In October, the New York Times reported that China had leased the island of Tulagi, prized for its deep-water harbor, from the Solomon Islands, which lie northeast of Australia. While the Solomon Islands government has said such a lease is illegal, it set alarm bells ringing internationally, coming less than a week after the country severed relations with Taipei and turned to Beijing.
It appears that China had offered investment to the Solomon Islands as an incentive to switch. There was a rumored $500 million package of aid for the country, but no targets have yet been confirmed beyond the commitment to continue some of Taiwan's projects, such as a new national stadium in the capital, Honiara. A Chinese company also reopened a gold mine -- considered by many not to be economically viable -- to great fanfare.
This type of investment makes officials in Australia and the U.S. anxious. They fear China is engaging in "debt-trap" diplomacy, using predatory lending practices to sink Pacific nations into unsustainable debt and then swapping debt forgiveness for geopolitical concessions, ranging from ports to natural resource rights.
The numbers do not tell quite this story -- yet.
If China were to be engaging in so-called debt-trap diplomacy in the Pacific, we would expect four criteria to be fulfilled. First, China would be causing debt sustainability risks in the region to rise, meaning countries would find it harder to meet their debt obligations. Second, China would position itself as the dominant creditor or source of new loans to the Pacific.
Third, Chinese loans would be much more expensive than other official lenders. And finally, we would expect Chinese lending to be skewed toward countries already facing elevated debt risks.
The latest Lowy Institute report, which I co-wrote with Roland Rajah and Jonathan Pryke, looks at these questions, assessing the impact of Chinese loans on Pacific debt sustainability now and into the future by drawing on data collected from our Pacific Aid Map and the International Monetary Fund.
According to the IMF, debt sustainability risks in the Pacific have been rising over the past decade. Among the 14 countries analyzed, only two were at high risk of debt distress in 2011. In 2018, there were six, and no country was considered at low risk.
However, rather than being fueled by Chinese loans, this has been driven by domestic economic mismanagement, growing debt from other sources, natural disasters and technical changes to how the IMF measures debt sustainability.
Similarly, China has not become the major creditor to the Pacific. Traditional donors, such as the World Bank or the Asian Development Bank, remain the dominant loan providers to the region, accounting for 53% of all loan distributed. In most countries, China is not operating at the scale needed to exert the leverage that Western observers are crediting it with.
Regarding cost, while it is true that China's overseas lending in Asia, Africa and Latin America often comes through Chinese commercial banks at market rates, it appears that, in the Pacific, Beijing has been more careful.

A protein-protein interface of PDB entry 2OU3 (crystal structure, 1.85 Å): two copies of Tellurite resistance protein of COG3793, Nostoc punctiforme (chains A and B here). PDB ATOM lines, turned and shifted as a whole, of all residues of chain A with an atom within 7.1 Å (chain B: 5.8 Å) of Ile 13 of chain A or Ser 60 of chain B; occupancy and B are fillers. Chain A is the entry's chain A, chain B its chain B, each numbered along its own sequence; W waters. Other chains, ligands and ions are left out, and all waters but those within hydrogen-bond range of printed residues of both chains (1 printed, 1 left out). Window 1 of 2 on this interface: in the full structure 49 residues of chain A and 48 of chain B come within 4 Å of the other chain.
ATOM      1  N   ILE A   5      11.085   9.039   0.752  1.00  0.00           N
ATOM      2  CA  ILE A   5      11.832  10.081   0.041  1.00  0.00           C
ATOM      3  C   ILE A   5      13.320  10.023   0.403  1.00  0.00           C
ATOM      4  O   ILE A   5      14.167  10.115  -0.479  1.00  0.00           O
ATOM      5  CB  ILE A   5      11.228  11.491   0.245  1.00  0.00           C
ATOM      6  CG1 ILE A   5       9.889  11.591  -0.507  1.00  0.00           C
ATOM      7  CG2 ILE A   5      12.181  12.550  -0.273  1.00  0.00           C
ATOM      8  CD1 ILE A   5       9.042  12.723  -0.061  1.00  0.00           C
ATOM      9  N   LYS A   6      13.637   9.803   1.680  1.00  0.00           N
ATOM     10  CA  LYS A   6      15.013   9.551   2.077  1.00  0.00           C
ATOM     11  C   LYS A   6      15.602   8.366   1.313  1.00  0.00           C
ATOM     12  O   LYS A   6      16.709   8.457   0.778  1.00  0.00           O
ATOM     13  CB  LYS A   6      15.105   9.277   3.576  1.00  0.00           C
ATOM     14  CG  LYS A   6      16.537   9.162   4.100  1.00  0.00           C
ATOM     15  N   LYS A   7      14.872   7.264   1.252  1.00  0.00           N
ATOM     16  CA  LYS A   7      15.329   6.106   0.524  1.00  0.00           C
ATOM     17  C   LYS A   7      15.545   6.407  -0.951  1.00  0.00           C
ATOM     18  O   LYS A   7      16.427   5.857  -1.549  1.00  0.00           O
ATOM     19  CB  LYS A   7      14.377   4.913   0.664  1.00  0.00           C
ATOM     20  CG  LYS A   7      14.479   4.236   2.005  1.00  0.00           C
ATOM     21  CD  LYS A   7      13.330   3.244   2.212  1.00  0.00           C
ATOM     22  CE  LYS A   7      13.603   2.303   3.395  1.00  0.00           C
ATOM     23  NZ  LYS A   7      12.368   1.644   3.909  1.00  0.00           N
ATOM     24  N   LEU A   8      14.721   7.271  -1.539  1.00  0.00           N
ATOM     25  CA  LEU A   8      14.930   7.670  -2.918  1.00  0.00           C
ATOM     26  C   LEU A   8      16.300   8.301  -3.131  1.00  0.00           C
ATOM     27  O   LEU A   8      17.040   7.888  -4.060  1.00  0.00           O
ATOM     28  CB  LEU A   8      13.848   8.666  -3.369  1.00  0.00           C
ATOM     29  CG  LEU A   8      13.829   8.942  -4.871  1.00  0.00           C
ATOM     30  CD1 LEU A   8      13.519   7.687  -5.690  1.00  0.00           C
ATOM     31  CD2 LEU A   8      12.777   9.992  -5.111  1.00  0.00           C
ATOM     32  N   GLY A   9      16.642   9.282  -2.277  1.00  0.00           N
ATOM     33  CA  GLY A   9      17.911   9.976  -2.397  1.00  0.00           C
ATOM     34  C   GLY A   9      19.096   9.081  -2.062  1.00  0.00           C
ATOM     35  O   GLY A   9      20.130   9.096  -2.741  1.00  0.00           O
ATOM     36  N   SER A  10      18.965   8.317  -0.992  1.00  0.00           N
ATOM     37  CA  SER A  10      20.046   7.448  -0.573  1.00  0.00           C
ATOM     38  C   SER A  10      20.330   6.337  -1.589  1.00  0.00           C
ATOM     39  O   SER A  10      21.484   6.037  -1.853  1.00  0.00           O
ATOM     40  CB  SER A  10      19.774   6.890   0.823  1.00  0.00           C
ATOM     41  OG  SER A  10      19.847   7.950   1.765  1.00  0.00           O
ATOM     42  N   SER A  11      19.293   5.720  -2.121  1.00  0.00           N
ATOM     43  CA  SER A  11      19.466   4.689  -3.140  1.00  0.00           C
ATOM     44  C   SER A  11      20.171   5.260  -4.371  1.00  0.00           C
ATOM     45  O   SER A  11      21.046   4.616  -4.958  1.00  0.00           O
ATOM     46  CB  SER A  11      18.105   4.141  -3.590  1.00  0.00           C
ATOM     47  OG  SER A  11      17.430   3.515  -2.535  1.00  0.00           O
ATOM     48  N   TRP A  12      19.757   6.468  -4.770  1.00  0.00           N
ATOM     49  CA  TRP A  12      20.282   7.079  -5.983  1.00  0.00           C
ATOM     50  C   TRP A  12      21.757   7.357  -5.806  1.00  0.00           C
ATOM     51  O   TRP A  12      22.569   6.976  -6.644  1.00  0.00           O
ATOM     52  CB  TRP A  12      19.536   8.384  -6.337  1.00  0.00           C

Most loans to the region are administered by the Export-Import Bank of China and China Development Bank, where the terms are much more generous and only marginally more expensive than the traditional lenders to the Pacific.
While the value and quality of the projects for which the money was borrowed can certainly be questioned, the terms of the loan agreements -- such as rates of interest, grace periods and repayment periods -- are all reasonable.
Finally, is Chinese lending skewed toward countries already facing elevated debt problems? Our analysis finds that 90% of Chinese loans were given to countries where there was scope to sustainably absorb such debt.
The 10% remaining were loans made to countries at high risk of debt distress, which signals a potential problem with China's overseas lending practices. More likely than this being deliberate strategy, it is probably a symptom of a lack of strong institutional mechanisms to prevent potentially unsustainable lending.
In summary, the evidence suggests that China has not been engaged in debt-trap diplomacy in the Pacific -- at least not yet.
Were China to continue its pace of lending over the next 10 years as it has over the past 10, we would see significant debt sustainability problems in countries like Samoa, Tonga and Vanuatu.
Ultimately, taking on debt is the sovereign decision of Pacific island countries and, in most parts of the region, governments have wised up to Chinese lending faster than the West. Lowy Institute data show that only Papua New Guinea and Vanuatu have taken on debt from China since 2016.
But China has also a serious role to play in this risky lending landscape.
It is true that Beijing has begun exercising greater caution over the potential debt sustainability implications of its trillion-dollar Belt and Road infrastructure program and has taken a number of steps to address this. Last year, Beijing supported an IMF training center to help improve the debt management capacity of countries involved in the BRI.
Earlier this year, it committed to the G-20 Operational Guidelines for Sustainable Financing and to the G-20 Principles for Quality Infrastructure Investment.
But China must go further. For instance, the new BRI debt sustainability guidelines from China's Ministry of Finance remain a non-mandatory policy tool for Chinese financial institutions. They must be implemented in all of China's lending activities if Beijing wants to continue avoiding debt-trap accusations.